Run Rate

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What is the 'Run Rate'

The run rate refers to the financial performance of a company based on using current financial information as a predictor of future performance. The run rate functions as an extrapolation of current financial performance and is based on the assumption that current conditions will continue. The run rate can also refer to the average annual dilution from company stock option grants over the most recent three-year period recorded in the annual report.


In the context of extrapolating future performance, the run rate takes current performance information and extends it over a longer time period. For example, if a company has revenues of $100 million in its latest quarter, the CEO might infer that based on the latest quarter the company is operating at a $400 million run rate. When the data is used to create a yearly projection for potential performance, the process is referred to as annualizing.

Uses for a Run Rate

A run rate can be helpful in the creation of performance estimates for companies that have been operating for short periods of time, such as less than a year, as well as newly created departments or profit centers. This can be especially true for a business experiencing its first profitable quarter. Additionally, the run rate can be helpful in cases where a fundamental business operation was changed in some way that was anticipated to affect all future performances of the associated business.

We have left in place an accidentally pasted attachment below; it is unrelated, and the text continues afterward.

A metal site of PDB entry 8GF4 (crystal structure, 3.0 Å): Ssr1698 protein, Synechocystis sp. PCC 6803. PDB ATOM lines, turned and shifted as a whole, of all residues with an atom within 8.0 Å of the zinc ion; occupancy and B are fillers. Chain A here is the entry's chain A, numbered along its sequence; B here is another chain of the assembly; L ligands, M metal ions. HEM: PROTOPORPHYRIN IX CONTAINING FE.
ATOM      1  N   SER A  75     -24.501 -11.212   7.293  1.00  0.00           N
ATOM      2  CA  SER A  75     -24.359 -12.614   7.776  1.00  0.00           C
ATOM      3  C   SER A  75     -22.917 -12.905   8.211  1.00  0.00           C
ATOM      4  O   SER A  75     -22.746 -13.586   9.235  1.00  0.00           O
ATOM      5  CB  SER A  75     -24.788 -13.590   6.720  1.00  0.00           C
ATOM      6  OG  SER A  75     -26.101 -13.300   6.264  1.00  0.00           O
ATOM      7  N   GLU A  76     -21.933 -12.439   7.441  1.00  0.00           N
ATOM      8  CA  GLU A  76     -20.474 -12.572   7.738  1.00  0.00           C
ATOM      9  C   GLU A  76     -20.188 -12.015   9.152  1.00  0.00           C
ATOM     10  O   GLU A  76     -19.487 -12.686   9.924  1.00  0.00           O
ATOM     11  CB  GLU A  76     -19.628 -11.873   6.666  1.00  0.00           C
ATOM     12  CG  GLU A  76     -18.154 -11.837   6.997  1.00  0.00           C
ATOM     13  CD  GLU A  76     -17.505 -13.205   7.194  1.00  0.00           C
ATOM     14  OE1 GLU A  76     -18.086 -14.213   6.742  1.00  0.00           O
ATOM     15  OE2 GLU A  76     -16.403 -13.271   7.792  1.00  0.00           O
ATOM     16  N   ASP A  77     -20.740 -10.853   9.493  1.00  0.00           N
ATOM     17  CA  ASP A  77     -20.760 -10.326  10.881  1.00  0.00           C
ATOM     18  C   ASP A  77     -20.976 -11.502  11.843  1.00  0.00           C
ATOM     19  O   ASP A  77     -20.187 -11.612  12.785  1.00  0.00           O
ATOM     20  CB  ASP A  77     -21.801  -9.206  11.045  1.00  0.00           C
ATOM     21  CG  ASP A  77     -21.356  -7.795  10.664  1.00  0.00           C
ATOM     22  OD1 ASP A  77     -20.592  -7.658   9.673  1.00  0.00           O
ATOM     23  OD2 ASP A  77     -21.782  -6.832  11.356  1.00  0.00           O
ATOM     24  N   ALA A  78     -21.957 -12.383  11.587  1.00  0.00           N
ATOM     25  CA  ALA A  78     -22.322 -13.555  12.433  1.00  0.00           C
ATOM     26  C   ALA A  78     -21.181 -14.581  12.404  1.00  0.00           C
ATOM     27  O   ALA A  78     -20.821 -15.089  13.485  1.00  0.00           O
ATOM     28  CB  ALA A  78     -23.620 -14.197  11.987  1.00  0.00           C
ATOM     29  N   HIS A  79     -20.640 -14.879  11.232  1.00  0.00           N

Risks in Using the Run Rate

The run rate can be a very deceiving metric, especially in seasonal industries. A great example of this is a retailer examining profit after the winter holiday season, as this is a time period when many retailers experience higher sales volumes. If information based on holiday season sales was used to create a run rate, estimates of future performance may be incidentally inflated.

Additionally, the run rate is generally based only on the most current data and may not properly compensate for circumstantial changes that can cause an inaccurate overall picture. For example, certain technology producers, such as Apple and Microsoft, experience higher sales in correlation with a new product release. Using data only from the time period immediately following a large product release may lead to skewed data.

Further, run rates do not account for large, one-time sales. For example, if a manufacturer lands a large contract that is paid for upfront, regardless of the timing of the delivery of the goods or services, this can cause sales numbers to be abnormally high for one reporting period based on this anomalous purchase.